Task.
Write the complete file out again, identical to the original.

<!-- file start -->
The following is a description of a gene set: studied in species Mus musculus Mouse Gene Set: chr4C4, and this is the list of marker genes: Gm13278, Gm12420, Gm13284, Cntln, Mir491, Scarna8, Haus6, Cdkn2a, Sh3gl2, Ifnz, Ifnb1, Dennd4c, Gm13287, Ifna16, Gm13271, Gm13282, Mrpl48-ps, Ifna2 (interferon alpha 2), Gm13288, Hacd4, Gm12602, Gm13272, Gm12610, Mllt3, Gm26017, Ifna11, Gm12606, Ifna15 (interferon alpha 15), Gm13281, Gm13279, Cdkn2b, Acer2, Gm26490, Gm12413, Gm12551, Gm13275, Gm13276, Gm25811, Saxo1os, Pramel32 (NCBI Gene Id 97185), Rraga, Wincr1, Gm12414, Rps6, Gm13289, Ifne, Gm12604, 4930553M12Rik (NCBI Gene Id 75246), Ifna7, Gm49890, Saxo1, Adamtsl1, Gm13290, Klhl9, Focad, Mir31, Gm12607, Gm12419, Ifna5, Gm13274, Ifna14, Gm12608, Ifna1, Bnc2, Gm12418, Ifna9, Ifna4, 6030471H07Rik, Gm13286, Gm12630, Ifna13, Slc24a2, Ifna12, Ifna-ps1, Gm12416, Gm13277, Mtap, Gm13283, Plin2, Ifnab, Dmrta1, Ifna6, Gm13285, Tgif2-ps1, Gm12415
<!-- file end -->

The following is a description of a gene set: studied in species Mus musculus Mouse Gene Set: chr4C4, and this is the list of marker genes: Gm13278, Gm12420, Gm13284, Cntln, Mir491, Scarna8, Haus6, Cdkn2a, Sh3gl2, Ifnz, Ifnb1, Dennd4c, Gm13287, Ifna16, Gm13271, Gm13282, Mrpl48-ps, Ifna2 (interferon alpha 2), Gm13288, Hacd4, Gm12602, Gm13272, Gm12610, Mllt3, Gm26017, Ifna11, Gm12606, Ifna15 (interferon alpha 15), Gm13281, Gm13279, Cdkn2b, Acer2, Gm26490, Gm12413, Gm12551, Gm13275, Gm13276, Gm25811, Saxo1os, Pramel32 (NCBI Gene Id 97185), Rraga, Wincr1, Gm12414, Rps6, Gm13289, Ifne, Gm12604, 4930553M12Rik (NCBI Gene Id 75246), Ifna7, Gm49890, Saxo1, Adamtsl1, Gm13290, Klhl9, Focad, Mir31, Gm12607, Gm12419, Ifna5, Gm13274, Ifna14, Gm12608, Ifna1, Bnc2, Gm12418, Ifna9, Ifna4, 6030471H07Rik, Gm13286, Gm12630, Ifna13, Slc24a2, Ifna12, Ifna-ps1, Gm12416, Gm13277, Mtap, Gm13283, Plin2, Ifnab, Dmrta1, Ifna6, Gm13285, Tgif2-ps1, Gm12415